A pipeline in Transporter is defined by a JavaScript file named pipeline.js by default. The built-in init command creates a basic configuration file in the correct directory, given a source and sink.

Initialize a starter pipeline.js with MongoDB as the source and Elasticsearch as the sink.

  1. transporter init mongodb elasticsearch

You’ll see the following output:

Writing pipeline.js...

You won’t need to modify pipeline.js for this step, but let’s take a look to see how it works.

The file looks like this, but you can also view the contents of the file using the command cat pipeline.js, less pipeline.js (exit less by pressing q), or by opening it with your favorite text editor.

var source = mongodb({
  "uri": "${MONGODB_URI}"
  // "timeout": "30s",
  // "tail": false,
  // "ssl": false,
  // "cacerts": ["/path/to/cert.pem"],
  // "wc": 1,
  // "fsync": false,
  // "bulk": false,
  // "collection_filters": "{}",
  // "read_preference": "Primary"

var sink = elasticsearch({
  // "timeout": "10s", // defaults to 30s
  // "aws_access_key": "ABCDEF", // used for signing requests to AWS Elasticsearch service
  // "aws_access_secret": "ABCDEF" // used for signing requests to AWS Elasticsearch service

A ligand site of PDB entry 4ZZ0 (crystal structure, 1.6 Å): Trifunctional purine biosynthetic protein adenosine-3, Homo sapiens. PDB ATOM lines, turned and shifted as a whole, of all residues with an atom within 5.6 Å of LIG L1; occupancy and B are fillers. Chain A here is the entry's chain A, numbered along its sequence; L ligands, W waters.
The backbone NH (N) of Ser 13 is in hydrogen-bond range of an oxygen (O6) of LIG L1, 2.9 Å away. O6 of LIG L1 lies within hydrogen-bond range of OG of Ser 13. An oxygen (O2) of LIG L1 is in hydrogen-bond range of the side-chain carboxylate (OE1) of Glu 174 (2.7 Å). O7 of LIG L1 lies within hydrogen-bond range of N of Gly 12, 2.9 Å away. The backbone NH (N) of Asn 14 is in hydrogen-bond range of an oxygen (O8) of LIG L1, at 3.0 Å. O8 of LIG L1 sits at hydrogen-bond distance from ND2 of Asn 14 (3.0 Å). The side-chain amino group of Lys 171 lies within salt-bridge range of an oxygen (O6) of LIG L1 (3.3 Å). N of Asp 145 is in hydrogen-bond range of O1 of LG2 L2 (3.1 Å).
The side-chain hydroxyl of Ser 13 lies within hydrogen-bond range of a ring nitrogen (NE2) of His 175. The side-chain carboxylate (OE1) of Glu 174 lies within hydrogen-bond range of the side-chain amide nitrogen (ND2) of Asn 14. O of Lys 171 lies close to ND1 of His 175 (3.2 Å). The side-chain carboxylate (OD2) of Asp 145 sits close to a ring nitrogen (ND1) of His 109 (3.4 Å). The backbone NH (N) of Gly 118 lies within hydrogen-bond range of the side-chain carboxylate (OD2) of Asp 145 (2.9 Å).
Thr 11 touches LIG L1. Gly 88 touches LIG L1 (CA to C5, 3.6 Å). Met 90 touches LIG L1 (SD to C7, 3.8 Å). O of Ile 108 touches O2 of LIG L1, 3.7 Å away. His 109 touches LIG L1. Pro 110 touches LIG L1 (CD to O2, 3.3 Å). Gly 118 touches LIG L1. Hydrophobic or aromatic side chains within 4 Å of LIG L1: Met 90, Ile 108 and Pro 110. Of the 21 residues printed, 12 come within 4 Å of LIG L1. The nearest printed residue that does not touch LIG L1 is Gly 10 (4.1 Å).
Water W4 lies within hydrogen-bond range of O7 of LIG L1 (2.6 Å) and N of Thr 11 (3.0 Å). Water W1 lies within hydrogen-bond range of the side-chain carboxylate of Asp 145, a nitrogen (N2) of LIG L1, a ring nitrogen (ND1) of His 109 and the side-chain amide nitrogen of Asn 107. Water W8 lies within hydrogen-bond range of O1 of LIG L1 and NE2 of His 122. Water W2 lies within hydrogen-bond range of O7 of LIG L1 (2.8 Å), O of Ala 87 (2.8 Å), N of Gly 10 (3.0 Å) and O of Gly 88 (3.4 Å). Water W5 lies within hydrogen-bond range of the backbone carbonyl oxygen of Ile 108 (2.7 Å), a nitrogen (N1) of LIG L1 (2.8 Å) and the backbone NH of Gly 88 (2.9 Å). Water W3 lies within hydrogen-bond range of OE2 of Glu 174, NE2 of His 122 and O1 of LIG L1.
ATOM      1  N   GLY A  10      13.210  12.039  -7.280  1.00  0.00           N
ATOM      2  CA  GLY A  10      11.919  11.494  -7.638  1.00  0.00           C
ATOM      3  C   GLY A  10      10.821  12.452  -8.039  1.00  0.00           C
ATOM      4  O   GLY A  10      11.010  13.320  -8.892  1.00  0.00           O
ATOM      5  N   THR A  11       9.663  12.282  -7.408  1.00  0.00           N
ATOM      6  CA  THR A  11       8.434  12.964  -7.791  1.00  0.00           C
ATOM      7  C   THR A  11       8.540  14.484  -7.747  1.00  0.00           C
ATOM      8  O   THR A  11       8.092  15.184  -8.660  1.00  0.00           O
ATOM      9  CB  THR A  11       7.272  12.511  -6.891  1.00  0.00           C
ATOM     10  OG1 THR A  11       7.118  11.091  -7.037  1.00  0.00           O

// "parent_id": "elastic_parent" // defaults to "elastic_parent" parent identifier for Elasticsearch

t.Source("source", source, "/.*/").Save("sink", sink, "/.*/")

The lines that begin with var source and var sink define JavaScript variables for the MongoDB and Elasticsearch adaptors, respectively. We’ll define the MONGODB_URI and ELASTICSEARCH_URI environment variables that these adaptors need later in this step.

The lines that begin with // are comments. They highlight some common configuration options you can set for your pipeline, but we aren’t using them for the basic pipeline we’re creating here.

The last line connects the source and the sink. The variable transporter or t lets us access our pipeline. We use the .Source() and .Save() functions to add the source and sink using the source and sink variables defined previously in the file.

The third argument to the Source() and Save() functions is the namespace. Passing /.*/ as the last argument means that we want to transfer all the data from MongoDB and save it under the same namespace in Elasticsearch.